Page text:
Bosco Verticale: Are Forest Towers the Future of Sustainable Design?

More and more people are drawn to the city and more and more green space has to make room - wooded high-rise buildings should represent a solution to the problem

Bosco Verticale urban forest high-rise green space
Source & Copyright by Boeri Studio

Author: Hanna Lina Werner

The Bosco Verticale in Milan is a vertical forest of 7.000 square meters with over 900 trees and more than 20.000 plants. That sounds pretty magical the first time you listen to it, and that's what it actually looks like. The Bosco Verticale, which turns the twin towers in Milan's Porta Nuova district into the most innovative high-rise buildings in the world. In 2014, the two high-rise forests in Milan were awarded the high-rise prize and praised for their future-oriented design.

The wooded high-rise buildings of the Bosco Verticale have these advantages

The residents of the Bosco Verticale twin skyscrapers benefit from a significant improvement in the microclimate in their own flats as well as on their balconies by the plants and trees of the vertical forest. A reduced energy consumption as well as less effects of heat islands in summer make the two forest high-rise buildings very popular. The ecological benefit of the wooded high-rise buildings arises mainly from the absorption of carbon dioxide as well as the production of oxygen by the greenery.

The two skyscrapers also combine an enormous living space under one roof, so that urban sprawl and thus further expansion of the city into the immediate vicinity is prevented. The sustainable design of the vertical Forest in Milan also has a great impact on the biodiversity in cities. The trees and plants offer both insects and birds an ideal habitat that has become rare in an urban environment. Also in this is a further development regarding Vertical farming imaginable.

Bosco Verticale view from the balcony of the wooded high-rise building

Source & Copyright by Boeri Studio

Criticism: Trees on high-rise buildings are not forests

While vertical forests are gaining popularity internationally, environmentalists are sharply criticizing this sustainable design trend. Because the greening of high-rise buildings is by no means an argument to destroy or build on additional green spaces in cities. No Bosco Verticale in the world can be a substitute for a real forest or a natural green area.

Also about the accruing CO2 balance For the transport, assembly, construction and maintenance of the trees at dizzying heights, there are no precise figures yet. So it's not clear whether it'll even work out. And whether perhaps more CO2 is used for the trees on high-rise buildings than they can absorb again in their own lives.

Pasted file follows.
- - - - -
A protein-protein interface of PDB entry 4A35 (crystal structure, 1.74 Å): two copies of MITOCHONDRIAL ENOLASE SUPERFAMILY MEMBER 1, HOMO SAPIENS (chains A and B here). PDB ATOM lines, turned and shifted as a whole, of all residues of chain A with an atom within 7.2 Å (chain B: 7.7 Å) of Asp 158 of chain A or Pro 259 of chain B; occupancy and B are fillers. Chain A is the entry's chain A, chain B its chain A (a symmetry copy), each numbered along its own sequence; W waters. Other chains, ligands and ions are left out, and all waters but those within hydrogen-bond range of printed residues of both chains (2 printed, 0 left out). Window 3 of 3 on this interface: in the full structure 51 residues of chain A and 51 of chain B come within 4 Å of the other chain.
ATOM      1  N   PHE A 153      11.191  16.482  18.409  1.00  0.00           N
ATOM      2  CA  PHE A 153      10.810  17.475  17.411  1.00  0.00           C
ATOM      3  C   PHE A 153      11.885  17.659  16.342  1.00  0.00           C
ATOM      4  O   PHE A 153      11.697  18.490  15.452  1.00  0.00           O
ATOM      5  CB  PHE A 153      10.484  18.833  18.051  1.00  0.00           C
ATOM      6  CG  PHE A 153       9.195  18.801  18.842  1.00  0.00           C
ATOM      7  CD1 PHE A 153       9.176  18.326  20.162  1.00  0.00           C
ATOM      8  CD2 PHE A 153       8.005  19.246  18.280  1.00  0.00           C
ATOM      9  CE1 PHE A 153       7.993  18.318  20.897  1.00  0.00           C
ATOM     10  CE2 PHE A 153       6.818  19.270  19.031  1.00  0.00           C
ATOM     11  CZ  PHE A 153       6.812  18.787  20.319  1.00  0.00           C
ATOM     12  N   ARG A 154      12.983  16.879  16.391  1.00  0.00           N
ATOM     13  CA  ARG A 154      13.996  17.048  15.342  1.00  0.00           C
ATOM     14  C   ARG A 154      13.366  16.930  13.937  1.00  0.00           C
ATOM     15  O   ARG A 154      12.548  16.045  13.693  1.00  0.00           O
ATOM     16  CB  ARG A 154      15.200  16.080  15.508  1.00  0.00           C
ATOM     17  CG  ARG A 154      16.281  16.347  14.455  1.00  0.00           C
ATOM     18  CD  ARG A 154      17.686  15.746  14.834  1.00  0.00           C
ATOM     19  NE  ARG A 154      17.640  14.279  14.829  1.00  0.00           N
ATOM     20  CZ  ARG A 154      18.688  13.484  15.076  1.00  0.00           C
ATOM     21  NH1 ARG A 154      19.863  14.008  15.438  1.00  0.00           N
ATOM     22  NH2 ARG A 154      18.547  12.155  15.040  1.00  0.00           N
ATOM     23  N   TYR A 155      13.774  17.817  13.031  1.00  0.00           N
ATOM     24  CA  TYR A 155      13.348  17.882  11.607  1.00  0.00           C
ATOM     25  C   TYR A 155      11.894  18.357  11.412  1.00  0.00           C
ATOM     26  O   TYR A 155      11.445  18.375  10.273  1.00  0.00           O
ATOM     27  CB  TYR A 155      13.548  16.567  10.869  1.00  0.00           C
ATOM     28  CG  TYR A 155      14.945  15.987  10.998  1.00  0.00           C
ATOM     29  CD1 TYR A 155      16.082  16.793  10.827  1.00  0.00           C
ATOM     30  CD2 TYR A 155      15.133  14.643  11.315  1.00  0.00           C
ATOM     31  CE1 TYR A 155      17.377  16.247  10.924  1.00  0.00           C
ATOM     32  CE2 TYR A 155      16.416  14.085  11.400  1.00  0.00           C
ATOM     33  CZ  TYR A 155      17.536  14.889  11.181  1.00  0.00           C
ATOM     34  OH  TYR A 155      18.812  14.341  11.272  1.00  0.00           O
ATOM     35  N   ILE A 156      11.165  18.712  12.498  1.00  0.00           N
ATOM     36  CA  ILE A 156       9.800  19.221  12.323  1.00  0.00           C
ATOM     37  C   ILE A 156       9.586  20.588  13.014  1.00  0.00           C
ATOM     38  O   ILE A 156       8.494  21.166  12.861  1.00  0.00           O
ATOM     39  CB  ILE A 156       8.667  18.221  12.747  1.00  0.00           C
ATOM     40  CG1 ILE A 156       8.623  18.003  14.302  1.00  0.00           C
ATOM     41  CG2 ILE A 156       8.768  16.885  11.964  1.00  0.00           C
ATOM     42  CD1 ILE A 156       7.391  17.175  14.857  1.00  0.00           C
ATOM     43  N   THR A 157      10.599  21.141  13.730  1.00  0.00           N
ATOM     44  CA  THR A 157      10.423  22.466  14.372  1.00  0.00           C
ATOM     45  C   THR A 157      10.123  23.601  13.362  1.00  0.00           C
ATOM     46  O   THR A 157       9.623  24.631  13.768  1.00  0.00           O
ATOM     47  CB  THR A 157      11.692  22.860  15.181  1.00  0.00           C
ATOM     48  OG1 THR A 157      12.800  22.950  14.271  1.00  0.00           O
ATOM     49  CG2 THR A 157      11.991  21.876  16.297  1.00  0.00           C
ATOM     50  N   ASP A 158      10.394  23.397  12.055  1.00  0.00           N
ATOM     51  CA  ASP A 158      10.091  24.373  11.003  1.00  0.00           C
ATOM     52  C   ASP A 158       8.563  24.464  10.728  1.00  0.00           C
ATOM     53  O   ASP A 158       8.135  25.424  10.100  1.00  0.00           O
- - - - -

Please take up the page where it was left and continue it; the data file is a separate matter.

Bosco Verticale cityscape from the side

Source & Copyright by Boeri Studio

This is what the Bosco Verticale has for the future of urban design

While cities such as Singapore are already relying more and more on green design for new buildings, urban design could in the future rely much more on forms of living such as the Bosco Verticale. An ideal way to react to the increasingly limited living space in large cities and at the same time to create green oases for their residents. Sustainability in design and Energy and cost efficiency are therefore more than trend-setting in urban design.

The increase in biodiversity also plays an important role in urban design. It could be secured in the long term with green high-rise buildings. A combination of planted skyscrapers and connected parks as well as green areas offers great potential to bring the greening of large cities back into focus City designs to move. The quality of life would also benefit from it.

Worldwide inspired by the Bosco Verticale

The city of Nanjing in China is also building its first Bosco Verticale. The team of the Milanese architect Boeri developed two towers that are supposed to be even higher than the twin skyscrapers in Milan. This could be a first step towards promoting sustainable urban design in China as well. In addition, this has a positive impact on the high CO2 emissions of Chinese cities.

However, Boeri's vision moves on a much larger scale. He is currently planning a forest city with up to 200 buildings in the Chinese city of Liuzhou. By 2050, 66% of the world's population is expected to be living in cities. The Milanese hope that his sustainable high-rise design will give nature back a place in the cities in particular. So that the ever-growing metropolises don't have to give way to the green surroundings.

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